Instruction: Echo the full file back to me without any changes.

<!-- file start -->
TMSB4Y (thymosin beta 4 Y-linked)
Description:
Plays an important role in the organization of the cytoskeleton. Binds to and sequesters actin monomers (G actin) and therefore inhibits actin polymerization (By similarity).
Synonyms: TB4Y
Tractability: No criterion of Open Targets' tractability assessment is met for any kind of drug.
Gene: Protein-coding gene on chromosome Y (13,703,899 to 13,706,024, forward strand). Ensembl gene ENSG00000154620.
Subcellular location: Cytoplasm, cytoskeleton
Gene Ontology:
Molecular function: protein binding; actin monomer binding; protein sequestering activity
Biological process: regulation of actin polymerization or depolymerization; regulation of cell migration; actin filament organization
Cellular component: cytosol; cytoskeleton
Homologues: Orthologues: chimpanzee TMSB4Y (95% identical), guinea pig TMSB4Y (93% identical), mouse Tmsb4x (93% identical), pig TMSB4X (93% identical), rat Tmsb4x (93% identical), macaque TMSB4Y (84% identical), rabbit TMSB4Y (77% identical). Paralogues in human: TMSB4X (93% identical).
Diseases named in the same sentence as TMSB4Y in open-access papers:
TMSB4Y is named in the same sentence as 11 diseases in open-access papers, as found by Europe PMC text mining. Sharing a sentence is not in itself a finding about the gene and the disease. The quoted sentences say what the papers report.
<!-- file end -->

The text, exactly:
TMSB4Y (thymosin beta 4 Y-linked)
Description:
Plays an important role in the organization of the cytoskeleton. Binds to and sequesters actin monomers (G actin) and therefore inhibits actin polymerization (By similarity).
Synonyms: TB4Y
Tractability: No criterion of Open Targets' tractability assessment is met for any kind of drug.
Gene: Protein-coding gene on chromosome Y (13,703,899 to 13,706,024, forward strand). Ensembl gene ENSG00000154620.
Subcellular location: Cytoplasm, cytoskeleton
Gene Ontology:
Molecular function: protein binding; actin monomer binding; protein sequestering activity
Biological process: regulation of actin polymerization or depolymerization; regulation of cell migration; actin filament organization
Cellular component: cytosol; cytoskeleton
Homologues: Orthologues: chimpanzee TMSB4Y (95% identical), guinea pig TMSB4Y (93% identical), mouse Tmsb4x (93% identical), pig TMSB4X (93% identical), rat Tmsb4x (93% identical), macaque TMSB4Y (84% identical), rabbit TMSB4Y (77% identical). Paralogues in human: TMSB4X (93% identical).
Diseases named in the same sentence as TMSB4Y in open-access papers:
TMSB4Y is named in the same sentence as 11 diseases in open-access papers, as found by Europe PMC text mining. Sharing a sentence is not in itself a finding about the gene and the disease. The quoted sentences say what the papers report.